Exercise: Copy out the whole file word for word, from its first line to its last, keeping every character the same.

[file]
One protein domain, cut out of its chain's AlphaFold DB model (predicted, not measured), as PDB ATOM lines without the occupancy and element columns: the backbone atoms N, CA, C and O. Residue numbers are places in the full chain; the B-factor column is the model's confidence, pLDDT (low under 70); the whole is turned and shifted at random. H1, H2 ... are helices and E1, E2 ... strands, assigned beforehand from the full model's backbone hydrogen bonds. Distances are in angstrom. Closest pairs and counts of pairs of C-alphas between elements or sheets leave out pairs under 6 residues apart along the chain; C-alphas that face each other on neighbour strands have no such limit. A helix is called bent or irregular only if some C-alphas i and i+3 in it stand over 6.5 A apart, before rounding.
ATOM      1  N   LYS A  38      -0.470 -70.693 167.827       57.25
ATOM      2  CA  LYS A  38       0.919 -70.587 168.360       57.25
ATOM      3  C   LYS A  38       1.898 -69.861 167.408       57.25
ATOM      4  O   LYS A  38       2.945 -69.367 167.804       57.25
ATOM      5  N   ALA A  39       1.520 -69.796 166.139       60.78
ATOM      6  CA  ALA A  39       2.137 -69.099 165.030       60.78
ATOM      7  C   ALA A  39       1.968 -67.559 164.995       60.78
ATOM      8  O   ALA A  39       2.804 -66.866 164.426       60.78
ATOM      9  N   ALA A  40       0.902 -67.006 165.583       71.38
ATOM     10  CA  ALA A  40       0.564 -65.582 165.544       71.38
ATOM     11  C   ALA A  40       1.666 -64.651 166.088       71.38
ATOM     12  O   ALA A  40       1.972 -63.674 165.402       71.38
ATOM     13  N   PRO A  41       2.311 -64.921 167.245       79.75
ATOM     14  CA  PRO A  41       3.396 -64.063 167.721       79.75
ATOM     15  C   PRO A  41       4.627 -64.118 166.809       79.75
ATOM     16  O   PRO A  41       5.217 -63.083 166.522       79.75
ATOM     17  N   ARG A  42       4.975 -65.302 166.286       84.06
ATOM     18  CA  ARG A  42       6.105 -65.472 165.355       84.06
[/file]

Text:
One protein domain, cut out of its chain's AlphaFold DB model (predicted, not measured), as PDB ATOM lines without the occupancy and element columns: the backbone atoms N, CA, C and O. Residue numbers are places in the full chain; the B-factor column is the model's confidence, pLDDT (low under 70); the whole is turned and shifted at random. H1, H2 ... are helices and E1, E2 ... strands, assigned beforehand from the full model's backbone hydrogen bonds. Distances are in angstrom. Closest pairs and counts of pairs of C-alphas between elements or sheets leave out pairs under 6 residues apart along the chain; C-alphas that face each other on neighbour strands have no such limit. A helix is called bent or irregular only if some C-alphas i and i+3 in it stand over 6.5 A apart, before rounding.
ATOM      1  N   LYS A  38      -0.470 -70.693 167.827       57.25
ATOM      2  CA  LYS A  38       0.919 -70.587 168.360       57.25
ATOM      3  C   LYS A  38       1.898 -69.861 167.408       57.25
ATOM      4  O   LYS A  38       2.945 -69.367 167.804       57.25
ATOM      5  N   ALA A  39       1.520 -69.796 166.139       60.78
ATOM      6  CA  ALA A  39       2.137 -69.099 165.030       60.78
ATOM      7  C   ALA A  39       1.968 -67.559 164.995       60.78
ATOM      8  O   ALA A  39       2.804 -66.866 164.426       60.78
ATOM      9  N   ALA A  40       0.902 -67.006 165.583       71.38
ATOM     10  CA  ALA A  40       0.564 -65.582 165.544       71.38
ATOM     11  C   ALA A  40       1.666 -64.651 166.088       71.38
ATOM     12  O   ALA A  40       1.972 -63.674 165.402       71.38
ATOM     13  N   PRO A  41       2.311 -64.921 167.245       79.75
ATOM     14  CA  PRO A  41       3.396 -64.063 167.721       79.75
ATOM     15  C   PRO A  41       4.627 -64.118 166.809       79.75
ATOM     16  O   PRO A  41       5.217 -63.083 166.522       79.75
ATOM     17  N   ARG A  42       4.975 -65.302 166.286       84.06
ATOM     18  CA  ARG A  42       6.105 -65.472 165.355       84.06